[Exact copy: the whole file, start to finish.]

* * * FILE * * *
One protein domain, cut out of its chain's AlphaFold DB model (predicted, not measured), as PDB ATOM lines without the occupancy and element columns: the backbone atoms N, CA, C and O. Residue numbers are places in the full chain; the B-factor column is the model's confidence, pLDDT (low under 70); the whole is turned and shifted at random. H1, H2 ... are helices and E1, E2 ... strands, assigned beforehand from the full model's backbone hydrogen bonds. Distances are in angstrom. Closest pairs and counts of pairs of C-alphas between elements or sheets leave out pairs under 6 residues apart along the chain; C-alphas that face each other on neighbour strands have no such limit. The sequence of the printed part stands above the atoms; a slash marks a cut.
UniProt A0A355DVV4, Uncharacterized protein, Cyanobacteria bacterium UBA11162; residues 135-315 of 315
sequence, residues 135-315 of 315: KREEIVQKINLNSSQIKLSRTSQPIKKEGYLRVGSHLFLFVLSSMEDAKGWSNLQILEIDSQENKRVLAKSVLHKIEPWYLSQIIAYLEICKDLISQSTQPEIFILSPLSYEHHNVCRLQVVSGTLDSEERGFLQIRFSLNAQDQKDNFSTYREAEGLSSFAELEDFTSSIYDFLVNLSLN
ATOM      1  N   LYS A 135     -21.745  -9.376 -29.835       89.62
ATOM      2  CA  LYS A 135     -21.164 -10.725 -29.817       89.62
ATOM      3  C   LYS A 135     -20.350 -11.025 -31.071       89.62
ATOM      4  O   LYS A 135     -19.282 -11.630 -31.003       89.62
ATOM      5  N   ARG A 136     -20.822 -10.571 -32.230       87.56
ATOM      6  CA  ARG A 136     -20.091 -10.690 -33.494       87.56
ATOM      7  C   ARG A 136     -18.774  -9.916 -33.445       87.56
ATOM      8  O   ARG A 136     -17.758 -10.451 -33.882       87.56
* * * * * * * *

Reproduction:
One protein domain, cut out of its chain's AlphaFold DB model (predicted, not measured), as PDB ATOM lines without the occupancy and element columns: the backbone atoms N, CA, C and O. Residue numbers are places in the full chain; the B-factor column is the model's confidence, pLDDT (low under 70); the whole is turned and shifted at random. H1, H2 ... are helices and E1, E2 ... strands, assigned beforehand from the full model's backbone hydrogen bonds. Distances are in angstrom. Closest pairs and counts of pairs of C-alphas between elements or sheets leave out pairs under 6 residues apart along the chain; C-alphas that face each other on neighbour strands have no such limit. The sequence of the printed part stands above the atoms; a slash marks a cut.
UniProt A0A355DVV4, Uncharacterized protein, Cyanobacteria bacterium UBA11162; residues 135-315 of 315
sequence, residues 135-315 of 315: KREEIVQKINLNSSQIKLSRTSQPIKKEGYLRVGSHLFLFVLSSMEDAKGWSNLQILEIDSQENKRVLAKSVLHKIEPWYLSQIIAYLEICKDLISQSTQPEIFILSPLSYEHHNVCRLQVVSGTLDSEERGFLQIRFSLNAQDQKDNFSTYREAEGLSSFAELEDFTSSIYDFLVNLSLN
ATOM      1  N   LYS A 135     -21.745  -9.376 -29.835       89.62
ATOM      2  CA  LYS A 135     -21.164 -10.725 -29.817       89.62
ATOM      3  C   LYS A 135     -20.350 -11.025 -31.071       89.62
ATOM      4  O   LYS A 135     -19.282 -11.630 -31.003       89.62
ATOM      5  N   ARG A 136     -20.822 -10.571 -32.230       87.56
ATOM      6  CA  ARG A 136     -20.091 -10.690 -33.494       87.56
ATOM      7  C   ARG A 136     -18.774  -9.916 -33.445       87.56
ATOM      8  O   ARG A 136     -17.758 -10.451 -33.882       87.56